Should I Consent to Performing the Standardized Field Sobriety Tests?
My advice to people who ask this is, “Don’t be a hero.” Many individuals, undoubtedly filled with a certain level of hubris, believe that they can beat the field sobriety tests. I have sat across from more individuals who thought this and failed than those who had thought this and had succeeded. Many people believe when prompted by police to take field sobriety tests, that they are under an obligation to actually perform the field sobriety tests. This could not be farther from the truth. You are not under any obligation to perform field sobriety tests. If anything, it is more likely that you do more to hurt your case. Everything you do, from how you speak to how you act is a building block for a future state’s attorney to build their case against you. By agreeing to perform field sobriety tests, you are essentially handing all the blocks over to the state and allowing them to use each block indiscriminately rather than limiting what pieces they are allowed to use.
Field Sobriety Tests (FSTs) were originally put into place by the National Highway Traffic and Safety Administration, or NHTSA. There are three separate tests that are most commonly used, but it does provide for a few others which are not normally used in the field. If you agree to participate in FSTs, you are more than likely going to be asked to perform a Horizontal Gaze Nystagmus Test, a Walk and Turn Test and a One-leg Stand Test. The Horizontal Gaze Nystagmus Test, or the HGN test, is to determine whether or not your eyes exhibit nystagmus or shaking at the very edges of your vision. If an individual is suspected to be under the consumption of drugs, an officer may elect to utilize a Vertical Gaze Nystagmus Test, or VGN. The officer will hold out either a pen or their finger about six inches away from your nose and ask you to focus on the point of this pen or on the tip of their finger. They will then make several passes from one side to the other in order to check both of your eyes and hold the position at the outer edges of your sight to determine whether or not your eyes exhibit nystagmus or shaking at the very edge. Failure of this test is relatively inconsequential when compared to the other two. The Horizontal Gaze Nystagmus and the Vertical Gaze Nystagmus only show that the individual has consumed alcohol or drugs, but they do not allow for the officer to make a declaration that the individual is intoxicated.
The other two tests, however, will help an officer determine whether or not an individual is intoxicated. The first of these is the Walk and Turn Test. The officer will instruct an individual over to an area with a painted line in the pavement, sidewalk or whatever it is available and ask the individual to imagine a line in the ground. They will ask the subject to place one foot in front of the other, heel to toe, while placing both hands at their sides and hold this position while the officer gives the instructions. The subject is then asked to take nine heel to toe steps along the line, and on the ninth step, take tiny steps in a half circular motion and take nine heel to toe steps back all while not raising their arms, not breaking heel to toe and not stepping off the line. If you start before the officer finishes his instructions, raise your arms too high to keep balance, break heel to toe, or step off the line, that’s a clue. If you were to do all of the things that I just listed during Walk and Turn examination, you would have failed the test.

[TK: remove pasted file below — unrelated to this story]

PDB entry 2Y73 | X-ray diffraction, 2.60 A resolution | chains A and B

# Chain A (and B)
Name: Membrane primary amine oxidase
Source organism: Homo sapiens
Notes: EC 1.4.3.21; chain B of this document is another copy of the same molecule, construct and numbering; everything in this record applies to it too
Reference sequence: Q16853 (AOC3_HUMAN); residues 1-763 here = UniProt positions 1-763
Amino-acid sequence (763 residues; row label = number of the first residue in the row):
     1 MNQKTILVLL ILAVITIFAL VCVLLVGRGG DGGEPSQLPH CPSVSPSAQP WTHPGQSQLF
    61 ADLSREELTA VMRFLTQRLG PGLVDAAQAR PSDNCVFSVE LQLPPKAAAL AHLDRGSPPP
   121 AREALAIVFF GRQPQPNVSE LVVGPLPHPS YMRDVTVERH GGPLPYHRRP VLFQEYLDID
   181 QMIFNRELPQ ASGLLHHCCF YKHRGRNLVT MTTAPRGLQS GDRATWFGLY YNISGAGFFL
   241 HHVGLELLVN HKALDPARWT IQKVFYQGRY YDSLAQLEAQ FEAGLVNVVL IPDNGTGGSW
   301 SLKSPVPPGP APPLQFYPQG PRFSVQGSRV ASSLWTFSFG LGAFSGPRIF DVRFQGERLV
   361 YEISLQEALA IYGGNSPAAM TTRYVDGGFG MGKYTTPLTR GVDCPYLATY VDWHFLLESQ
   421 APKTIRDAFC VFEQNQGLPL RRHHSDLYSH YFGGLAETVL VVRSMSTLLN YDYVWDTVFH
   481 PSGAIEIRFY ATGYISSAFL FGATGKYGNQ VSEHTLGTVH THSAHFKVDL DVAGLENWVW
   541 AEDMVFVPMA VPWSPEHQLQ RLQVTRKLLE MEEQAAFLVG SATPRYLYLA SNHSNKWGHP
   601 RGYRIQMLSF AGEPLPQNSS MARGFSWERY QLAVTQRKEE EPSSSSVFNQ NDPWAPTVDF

In the One-leg Stand Test, you are instructed to stand up straight with your feet together and raise whichever foot off the ground that you are most comfortable with. You are then instructed to stare at the tip of your toe and count to 30. Breaking count, putting your foot down, swaying or hopping around, or raising your arms from your sides are all indicators that can cause you to fail the test. When agreeing to perform field sobriety tests, you have very little to gain, but everything to lose. I would highly advise that you refuse to perform them. It’s important that you understand, that by refusing to perform field sobriety tests, you are giving the officer cause to arrest you. However, in most instances, when an officer asks you to perform field sobriety tests, it is already highly likely that you’re going to be arrested. The difference is that by refusing to perform field sobriety test, you make the subsequent court case extremely difficult to prosecute, because the state’s attorney relies very heavily on the results of field sobriety tests to justify a potential guilty conviction against you.
If an officer asks you to perform field sobriety tests, you very calmly and politely tell them on advice from an attorney, I will not be submitting to field sobriety tests. The downside is that you will definitely be arrested, but the upside is that it makes it very difficult for a future state’s attorney to obtain a guilty verdict against you due to lack of evidence in your individual case.